5 Questions to Ask Yourself and Your Team to Master Change and Conflict

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by Dr. Sylvia Lafair

Change is always filled with stress, courage, optimism and frustration. Here is what you can do to climb out of the stuck part of change and take everyone along with you.

When you are in the midst of change at work there is a list of things that happen all at once. This is a time that is always confusing and messy. Keep in mind that when the anxiety that comes with change builds in your work setting, you need to have a road map to get out of the muck. During the worst of it you can count on most of the following to happen:

  • Gossip increases
  • Paranoia increases
  • People feel overused
  • People feel undervalued
  • Cliques develop
  • Humor is mean-spirited
  • Physical ailments increase
  • People want quick solutions
  • The “old way” looks better and better

When I was recently in the midst of helping facilitate the leadership change at a global company the anxiety and corollary power games were palpable. While everyone was assured there were not going to be any layoffs no one really believed what was said.

Trust went out the window.

They all knew the Executive Leadership Team would be the first to be renovated. The very polished woman hired to tighten the ship, came from a large organization known to have a revolving door culture.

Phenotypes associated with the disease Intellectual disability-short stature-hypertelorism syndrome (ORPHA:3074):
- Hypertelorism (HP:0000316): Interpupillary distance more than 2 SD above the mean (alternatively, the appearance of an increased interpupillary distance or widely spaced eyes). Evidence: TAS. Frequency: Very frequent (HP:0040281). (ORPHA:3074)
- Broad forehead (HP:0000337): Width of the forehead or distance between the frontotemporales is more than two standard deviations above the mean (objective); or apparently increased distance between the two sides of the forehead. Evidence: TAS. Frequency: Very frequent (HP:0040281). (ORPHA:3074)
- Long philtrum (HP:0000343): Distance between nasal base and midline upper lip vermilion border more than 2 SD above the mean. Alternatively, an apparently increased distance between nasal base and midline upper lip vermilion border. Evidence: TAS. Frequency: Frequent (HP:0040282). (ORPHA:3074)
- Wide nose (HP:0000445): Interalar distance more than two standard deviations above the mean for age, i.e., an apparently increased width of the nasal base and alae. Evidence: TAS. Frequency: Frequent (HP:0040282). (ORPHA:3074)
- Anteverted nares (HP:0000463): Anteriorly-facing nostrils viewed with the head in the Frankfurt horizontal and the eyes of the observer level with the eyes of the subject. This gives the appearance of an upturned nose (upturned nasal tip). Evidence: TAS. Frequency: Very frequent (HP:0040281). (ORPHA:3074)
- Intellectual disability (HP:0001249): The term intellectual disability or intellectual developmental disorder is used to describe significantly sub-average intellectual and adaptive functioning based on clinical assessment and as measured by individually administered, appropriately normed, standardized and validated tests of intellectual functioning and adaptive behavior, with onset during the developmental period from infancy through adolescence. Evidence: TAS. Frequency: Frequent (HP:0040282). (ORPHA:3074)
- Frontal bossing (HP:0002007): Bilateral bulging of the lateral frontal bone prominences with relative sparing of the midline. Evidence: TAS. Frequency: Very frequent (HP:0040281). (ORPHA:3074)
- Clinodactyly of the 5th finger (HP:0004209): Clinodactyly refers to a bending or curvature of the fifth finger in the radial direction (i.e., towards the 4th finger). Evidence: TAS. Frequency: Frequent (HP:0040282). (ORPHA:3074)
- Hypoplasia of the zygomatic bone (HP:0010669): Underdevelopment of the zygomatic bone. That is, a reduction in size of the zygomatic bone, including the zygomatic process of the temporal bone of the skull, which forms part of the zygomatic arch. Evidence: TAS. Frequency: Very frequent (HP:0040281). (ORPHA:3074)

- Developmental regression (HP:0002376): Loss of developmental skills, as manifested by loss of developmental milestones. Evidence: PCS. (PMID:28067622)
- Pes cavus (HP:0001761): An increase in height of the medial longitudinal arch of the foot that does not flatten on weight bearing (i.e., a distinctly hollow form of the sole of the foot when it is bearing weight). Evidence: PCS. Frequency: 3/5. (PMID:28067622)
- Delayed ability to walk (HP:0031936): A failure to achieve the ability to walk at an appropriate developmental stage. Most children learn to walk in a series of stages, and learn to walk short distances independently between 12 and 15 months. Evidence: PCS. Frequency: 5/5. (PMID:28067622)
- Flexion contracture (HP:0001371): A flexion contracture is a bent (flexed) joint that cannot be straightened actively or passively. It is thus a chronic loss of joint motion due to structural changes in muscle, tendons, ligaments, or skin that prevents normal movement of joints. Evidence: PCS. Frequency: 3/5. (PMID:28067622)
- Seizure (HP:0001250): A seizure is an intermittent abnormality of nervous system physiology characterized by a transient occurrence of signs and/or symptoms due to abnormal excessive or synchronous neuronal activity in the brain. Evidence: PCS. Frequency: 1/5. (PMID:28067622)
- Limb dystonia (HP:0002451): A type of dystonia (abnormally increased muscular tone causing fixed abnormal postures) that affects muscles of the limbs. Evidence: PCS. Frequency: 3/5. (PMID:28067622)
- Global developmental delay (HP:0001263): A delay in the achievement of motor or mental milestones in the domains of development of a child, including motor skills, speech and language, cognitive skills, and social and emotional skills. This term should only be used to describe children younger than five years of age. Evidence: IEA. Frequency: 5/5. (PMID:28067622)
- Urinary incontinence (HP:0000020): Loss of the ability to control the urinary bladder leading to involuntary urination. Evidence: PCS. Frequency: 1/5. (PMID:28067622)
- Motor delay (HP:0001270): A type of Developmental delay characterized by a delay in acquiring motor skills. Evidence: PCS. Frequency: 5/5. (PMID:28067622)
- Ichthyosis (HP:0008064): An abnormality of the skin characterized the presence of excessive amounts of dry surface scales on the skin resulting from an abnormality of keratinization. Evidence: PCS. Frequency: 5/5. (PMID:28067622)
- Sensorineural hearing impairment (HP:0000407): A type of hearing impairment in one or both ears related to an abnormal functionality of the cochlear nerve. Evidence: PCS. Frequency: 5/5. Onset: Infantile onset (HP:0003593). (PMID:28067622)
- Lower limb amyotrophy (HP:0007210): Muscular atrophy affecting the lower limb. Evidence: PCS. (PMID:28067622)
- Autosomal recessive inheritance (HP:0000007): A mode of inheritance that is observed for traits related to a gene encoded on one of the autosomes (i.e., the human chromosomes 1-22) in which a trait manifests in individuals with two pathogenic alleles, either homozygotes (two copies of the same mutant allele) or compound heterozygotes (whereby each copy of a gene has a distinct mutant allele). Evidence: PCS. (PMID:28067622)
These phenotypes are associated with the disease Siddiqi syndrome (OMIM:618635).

Everyone was grappling with his or her basic concerns about how to fit in.

It is really like a dreadful divorce and no one likes the woman that dad has just brought in to be the step monster.  This was the theme of the Executive Leadership Team; be careful, keep your head down and don’t make waves.

The breakthrough came for the leadership team when they each had an opportunity to connect the dots of changes from the past with what was happening now.

Here are some of the questions (that you can ask) which got their team thinking in a deeper and more effective way about change:

  1. What were two key times of change when you were a child that had an impact on you?
  2. Who was there for you to talk with when you were upset about change in your young years?
  3. How many times did you move as a kid and how did your family handle the changes?
  4. What were your coping methods when life felt unsure or even out of control for you?
  5. What were the most important two or three things you learned about managing change?

Take a quiet break and think about how you have been introduced to change in your life. Most of the time, especially when we do not choose change, anxiety goes way up and there is a natural tendency to go for easy solutions, even though this is not necessarily the best solution.

When you can monitor your anxiety and notice that you just want a solution, any solution and fast, stop and recalibrate. Take a walk, a swig of coffee or tea, even a chocolate chip cookie will do. Just a few moments of diversion and you can come back to the issue at hand and see it with new eyes.

Change and conflict are the two most critical areas to master in any work setting and once you do, it will add years to your life and a smile to your face.

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